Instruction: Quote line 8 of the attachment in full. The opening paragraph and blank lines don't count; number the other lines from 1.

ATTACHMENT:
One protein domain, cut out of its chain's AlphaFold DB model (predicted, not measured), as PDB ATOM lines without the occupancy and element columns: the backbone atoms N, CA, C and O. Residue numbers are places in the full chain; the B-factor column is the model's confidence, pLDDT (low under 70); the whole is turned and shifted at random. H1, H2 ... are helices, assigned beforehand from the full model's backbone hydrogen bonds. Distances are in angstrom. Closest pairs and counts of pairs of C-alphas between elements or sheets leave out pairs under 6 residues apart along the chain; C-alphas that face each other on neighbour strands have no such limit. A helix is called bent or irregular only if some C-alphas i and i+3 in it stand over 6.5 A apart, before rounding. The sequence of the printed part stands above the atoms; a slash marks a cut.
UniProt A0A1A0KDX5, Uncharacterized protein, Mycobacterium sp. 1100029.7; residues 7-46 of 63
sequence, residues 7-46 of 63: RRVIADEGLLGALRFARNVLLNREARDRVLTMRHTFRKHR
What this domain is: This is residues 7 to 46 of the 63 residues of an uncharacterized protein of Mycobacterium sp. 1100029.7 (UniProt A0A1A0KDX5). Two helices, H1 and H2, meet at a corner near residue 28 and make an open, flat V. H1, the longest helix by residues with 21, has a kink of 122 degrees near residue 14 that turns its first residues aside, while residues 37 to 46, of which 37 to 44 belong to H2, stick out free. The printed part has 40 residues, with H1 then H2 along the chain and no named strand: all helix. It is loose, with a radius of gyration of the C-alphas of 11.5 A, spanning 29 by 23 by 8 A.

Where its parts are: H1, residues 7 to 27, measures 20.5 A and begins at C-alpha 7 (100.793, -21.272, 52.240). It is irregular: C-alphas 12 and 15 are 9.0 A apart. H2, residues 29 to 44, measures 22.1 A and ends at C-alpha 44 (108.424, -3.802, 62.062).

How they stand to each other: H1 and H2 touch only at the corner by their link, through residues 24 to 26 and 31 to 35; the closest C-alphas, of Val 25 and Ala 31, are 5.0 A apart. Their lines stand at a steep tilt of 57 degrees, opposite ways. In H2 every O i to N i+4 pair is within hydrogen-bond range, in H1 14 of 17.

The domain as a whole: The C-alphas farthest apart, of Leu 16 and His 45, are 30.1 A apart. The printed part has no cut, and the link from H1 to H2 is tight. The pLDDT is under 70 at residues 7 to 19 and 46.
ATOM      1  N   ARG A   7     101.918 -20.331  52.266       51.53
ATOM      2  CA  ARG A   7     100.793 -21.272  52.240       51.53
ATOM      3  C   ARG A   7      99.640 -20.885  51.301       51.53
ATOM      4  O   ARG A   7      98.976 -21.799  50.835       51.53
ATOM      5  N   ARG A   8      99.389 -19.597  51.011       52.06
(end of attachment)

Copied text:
ATOM      2  CA  ARG A   7     100.793 -21.272  52.240       51.53